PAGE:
Vegans may be missing out on essential nutrients and are potentially at risk for neurological disorders, anemia and other health issues, a new study has warned.

In a 2012 Gallup poll, 2 percent of the American population appeared to follow a vegan diet, a strict plant-based program that leaves out all animal-derived food sources. There are also individuals who choose the vegan life for health, environmental, ethical and religious purposes.

While previous research have demonstrated the health benefits of this diet, including reduced hypertension and improvements in heart health and mortality rates, could vegans also be deficient in important nutrients?

Physicians from the Mayo Clinic conducted a review of recent research monitoring the nutrient intake of vegans, particularly of vitamin B12, vitamin D, calcium, iron, protein and omega-3 fats.

The review demonstrated that while vegans were not lacking in protein or specific amino acids, they run the risk of being deficient in others.

“We found that some of these nutrients, which can have implications in neurologic disorders, anemia, bone strength and other health concerns, can be deficient in poorly planned vegan diets,” reports Dr. Heather Fields of Mayo Clinic’s Community and Internal Medicine.

The review also pinpointed the heavy reliance of some vegans on processed foods, as well as limited intake of a range of whole grains, vegetables and fruits. Some may need to be educated on properly planning their vegan diet to include nutritious whole foods, added the researchers.

The team recommended doctors to monitor vegans, particularly ensuring that they have sufficient blood levels of the said nutrients.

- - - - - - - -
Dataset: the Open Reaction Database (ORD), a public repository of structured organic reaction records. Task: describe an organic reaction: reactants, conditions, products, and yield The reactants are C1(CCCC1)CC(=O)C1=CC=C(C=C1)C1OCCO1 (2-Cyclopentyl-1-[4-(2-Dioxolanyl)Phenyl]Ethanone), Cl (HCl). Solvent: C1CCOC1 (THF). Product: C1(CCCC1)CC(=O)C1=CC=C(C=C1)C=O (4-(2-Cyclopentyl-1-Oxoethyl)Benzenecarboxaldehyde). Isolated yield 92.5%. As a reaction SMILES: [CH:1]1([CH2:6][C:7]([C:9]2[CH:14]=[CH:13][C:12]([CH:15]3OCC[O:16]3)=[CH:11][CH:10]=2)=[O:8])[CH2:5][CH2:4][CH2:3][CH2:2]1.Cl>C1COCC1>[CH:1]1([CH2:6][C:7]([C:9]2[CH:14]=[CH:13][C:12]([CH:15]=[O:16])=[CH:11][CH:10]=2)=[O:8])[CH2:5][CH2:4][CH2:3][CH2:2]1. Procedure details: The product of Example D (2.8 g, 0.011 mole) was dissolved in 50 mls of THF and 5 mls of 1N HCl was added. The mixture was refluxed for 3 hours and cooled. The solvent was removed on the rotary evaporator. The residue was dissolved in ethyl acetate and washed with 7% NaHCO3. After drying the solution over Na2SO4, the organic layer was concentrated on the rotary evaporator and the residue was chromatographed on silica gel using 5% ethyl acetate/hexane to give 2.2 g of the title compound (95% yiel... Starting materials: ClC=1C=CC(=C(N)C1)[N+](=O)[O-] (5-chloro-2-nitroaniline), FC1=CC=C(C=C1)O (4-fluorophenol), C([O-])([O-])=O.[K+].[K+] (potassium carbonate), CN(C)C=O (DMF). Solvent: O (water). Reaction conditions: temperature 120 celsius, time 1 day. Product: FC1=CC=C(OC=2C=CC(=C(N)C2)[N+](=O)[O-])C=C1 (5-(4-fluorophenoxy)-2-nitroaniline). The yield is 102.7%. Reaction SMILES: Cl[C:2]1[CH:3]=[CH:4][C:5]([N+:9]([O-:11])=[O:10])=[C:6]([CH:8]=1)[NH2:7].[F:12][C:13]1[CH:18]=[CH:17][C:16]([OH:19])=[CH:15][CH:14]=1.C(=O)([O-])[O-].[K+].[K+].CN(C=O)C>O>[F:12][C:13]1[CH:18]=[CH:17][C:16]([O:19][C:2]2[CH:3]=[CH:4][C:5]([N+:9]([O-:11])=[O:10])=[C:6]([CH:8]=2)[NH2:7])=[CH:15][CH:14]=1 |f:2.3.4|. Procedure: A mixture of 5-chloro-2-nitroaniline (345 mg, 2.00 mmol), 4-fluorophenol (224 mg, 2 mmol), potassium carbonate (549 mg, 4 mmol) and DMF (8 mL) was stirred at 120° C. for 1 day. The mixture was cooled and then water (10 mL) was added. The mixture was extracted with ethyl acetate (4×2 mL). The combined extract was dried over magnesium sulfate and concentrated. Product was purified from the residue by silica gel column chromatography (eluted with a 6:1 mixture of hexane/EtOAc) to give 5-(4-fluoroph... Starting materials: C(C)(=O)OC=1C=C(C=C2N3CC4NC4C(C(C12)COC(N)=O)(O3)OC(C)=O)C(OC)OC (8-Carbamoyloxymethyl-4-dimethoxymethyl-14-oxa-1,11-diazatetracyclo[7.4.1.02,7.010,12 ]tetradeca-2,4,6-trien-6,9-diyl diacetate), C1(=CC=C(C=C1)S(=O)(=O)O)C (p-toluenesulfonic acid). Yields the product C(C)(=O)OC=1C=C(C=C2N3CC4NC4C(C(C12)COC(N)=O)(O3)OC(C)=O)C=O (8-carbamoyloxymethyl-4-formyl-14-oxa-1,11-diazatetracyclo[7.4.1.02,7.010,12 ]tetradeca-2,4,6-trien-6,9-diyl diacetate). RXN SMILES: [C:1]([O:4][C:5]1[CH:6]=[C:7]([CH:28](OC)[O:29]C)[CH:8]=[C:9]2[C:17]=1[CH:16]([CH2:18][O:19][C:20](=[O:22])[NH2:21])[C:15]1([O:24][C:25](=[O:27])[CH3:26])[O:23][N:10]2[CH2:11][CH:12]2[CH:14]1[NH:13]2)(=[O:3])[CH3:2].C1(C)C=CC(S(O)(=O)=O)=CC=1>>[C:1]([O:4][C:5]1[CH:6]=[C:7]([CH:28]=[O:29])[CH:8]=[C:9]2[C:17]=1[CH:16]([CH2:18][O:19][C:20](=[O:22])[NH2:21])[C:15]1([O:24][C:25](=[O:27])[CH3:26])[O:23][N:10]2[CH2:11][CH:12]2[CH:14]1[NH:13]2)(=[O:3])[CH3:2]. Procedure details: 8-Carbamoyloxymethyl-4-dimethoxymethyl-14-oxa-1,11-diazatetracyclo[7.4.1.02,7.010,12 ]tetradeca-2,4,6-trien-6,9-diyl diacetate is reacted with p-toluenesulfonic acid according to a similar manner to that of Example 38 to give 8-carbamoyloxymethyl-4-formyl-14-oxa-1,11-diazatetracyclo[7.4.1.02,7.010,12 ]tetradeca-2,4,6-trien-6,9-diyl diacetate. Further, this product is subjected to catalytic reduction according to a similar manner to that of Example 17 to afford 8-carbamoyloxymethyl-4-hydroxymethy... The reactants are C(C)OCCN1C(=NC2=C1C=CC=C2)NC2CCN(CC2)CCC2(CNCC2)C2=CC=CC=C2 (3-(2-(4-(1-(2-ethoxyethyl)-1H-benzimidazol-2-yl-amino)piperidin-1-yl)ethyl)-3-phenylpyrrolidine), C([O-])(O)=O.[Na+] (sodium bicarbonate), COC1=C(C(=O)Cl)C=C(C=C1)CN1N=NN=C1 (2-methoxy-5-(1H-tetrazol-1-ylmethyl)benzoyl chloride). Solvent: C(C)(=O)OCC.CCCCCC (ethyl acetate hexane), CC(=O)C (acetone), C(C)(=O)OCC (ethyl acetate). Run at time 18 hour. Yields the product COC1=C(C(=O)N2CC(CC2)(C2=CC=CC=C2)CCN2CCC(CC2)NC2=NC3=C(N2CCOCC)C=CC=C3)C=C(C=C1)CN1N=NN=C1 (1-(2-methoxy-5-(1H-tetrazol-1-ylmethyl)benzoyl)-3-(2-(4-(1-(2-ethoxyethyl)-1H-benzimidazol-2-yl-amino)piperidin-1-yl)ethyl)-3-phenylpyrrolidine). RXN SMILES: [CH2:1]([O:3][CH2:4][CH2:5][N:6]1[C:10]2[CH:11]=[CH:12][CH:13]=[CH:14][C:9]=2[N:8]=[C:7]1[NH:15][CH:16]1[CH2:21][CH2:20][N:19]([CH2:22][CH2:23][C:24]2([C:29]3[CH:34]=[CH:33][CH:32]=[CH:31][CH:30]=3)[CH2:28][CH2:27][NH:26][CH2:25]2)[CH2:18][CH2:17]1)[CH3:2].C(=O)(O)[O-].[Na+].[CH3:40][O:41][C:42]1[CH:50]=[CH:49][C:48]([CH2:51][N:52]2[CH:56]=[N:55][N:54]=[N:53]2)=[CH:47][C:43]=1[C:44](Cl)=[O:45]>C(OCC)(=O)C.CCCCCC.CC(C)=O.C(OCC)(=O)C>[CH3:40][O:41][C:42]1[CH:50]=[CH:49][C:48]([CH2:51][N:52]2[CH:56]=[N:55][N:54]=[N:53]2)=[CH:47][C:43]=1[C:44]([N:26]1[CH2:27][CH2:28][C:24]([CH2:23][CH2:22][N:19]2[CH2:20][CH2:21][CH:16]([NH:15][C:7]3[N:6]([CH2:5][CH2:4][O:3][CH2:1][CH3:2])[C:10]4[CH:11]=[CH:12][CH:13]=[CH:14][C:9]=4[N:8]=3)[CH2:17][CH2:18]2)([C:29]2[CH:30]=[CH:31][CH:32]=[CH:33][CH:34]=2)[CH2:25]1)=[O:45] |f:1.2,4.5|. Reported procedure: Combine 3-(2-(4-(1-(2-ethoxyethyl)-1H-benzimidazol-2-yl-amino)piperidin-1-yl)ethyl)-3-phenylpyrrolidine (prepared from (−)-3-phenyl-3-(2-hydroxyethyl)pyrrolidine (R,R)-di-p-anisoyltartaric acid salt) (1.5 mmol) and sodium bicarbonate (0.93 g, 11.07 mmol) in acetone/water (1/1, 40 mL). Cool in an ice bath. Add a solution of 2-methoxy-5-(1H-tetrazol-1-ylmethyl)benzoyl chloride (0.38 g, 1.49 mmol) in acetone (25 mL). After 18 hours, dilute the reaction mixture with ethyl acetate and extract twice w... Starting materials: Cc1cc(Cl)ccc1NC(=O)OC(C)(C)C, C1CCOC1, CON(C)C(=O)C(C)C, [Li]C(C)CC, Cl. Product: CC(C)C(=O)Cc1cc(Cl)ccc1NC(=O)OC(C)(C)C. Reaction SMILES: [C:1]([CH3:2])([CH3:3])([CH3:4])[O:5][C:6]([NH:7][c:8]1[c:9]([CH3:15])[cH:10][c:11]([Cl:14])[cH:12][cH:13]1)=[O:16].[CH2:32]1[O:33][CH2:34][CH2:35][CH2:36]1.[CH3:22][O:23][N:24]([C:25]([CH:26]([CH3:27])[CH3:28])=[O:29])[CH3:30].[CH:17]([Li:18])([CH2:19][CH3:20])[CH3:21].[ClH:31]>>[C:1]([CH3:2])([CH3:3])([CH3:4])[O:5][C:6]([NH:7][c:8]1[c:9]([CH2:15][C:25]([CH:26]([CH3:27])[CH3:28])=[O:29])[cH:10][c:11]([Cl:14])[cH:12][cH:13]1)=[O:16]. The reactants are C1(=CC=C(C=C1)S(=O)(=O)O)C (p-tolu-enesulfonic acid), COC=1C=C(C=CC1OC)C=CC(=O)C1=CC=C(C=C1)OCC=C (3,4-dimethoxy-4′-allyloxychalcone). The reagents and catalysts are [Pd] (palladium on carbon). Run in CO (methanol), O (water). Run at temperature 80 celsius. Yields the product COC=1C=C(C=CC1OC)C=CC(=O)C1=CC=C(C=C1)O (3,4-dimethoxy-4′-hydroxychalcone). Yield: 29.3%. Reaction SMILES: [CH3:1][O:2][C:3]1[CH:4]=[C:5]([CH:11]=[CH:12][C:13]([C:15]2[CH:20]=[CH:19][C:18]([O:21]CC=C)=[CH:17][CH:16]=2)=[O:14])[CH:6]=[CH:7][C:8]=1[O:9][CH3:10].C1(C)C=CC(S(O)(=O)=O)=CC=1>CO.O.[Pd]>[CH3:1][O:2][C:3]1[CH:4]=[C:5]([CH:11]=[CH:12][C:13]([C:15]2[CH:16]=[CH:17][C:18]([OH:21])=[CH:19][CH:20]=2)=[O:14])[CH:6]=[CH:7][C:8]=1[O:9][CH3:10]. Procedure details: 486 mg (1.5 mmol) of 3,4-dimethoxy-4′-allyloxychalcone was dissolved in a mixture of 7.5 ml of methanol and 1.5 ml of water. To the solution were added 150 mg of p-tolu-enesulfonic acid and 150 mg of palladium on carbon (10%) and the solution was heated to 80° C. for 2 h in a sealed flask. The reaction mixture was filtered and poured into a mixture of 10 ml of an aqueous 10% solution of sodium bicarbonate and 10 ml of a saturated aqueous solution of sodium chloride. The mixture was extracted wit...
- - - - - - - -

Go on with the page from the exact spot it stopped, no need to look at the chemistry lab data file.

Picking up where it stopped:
The findings were discussed in the Journal of the American Osteopathic Association.

A separate study published early this month found that a vegan diet can reduce prostate cancer risk in men by 35 percent. In separate research, a meatless diet of fish and vegetables also emerged helpful in decreasing the risk of colorectal cancer.

More than out of health concerns, people adopt veganism because of personal principles such as animal rights. Many believe that animals have the right to exist with freedom and without human intervention, promoting a “cruelty-free lifestyle,” according to Vegan Action.

The environment is another reason for going vegan, emphasizing the devastating effects of livestock farming, including accelerated topsoil erosion and widespread land conversion.

Some famous personalities who follow the vegan or vegetarian way are Alicia Silverstone, Joaquin Phoenix, Paul McCartney, Prince, Gillian Anderson and Pamela Anderson.

Photo: Sonny Abesamis | Flickr

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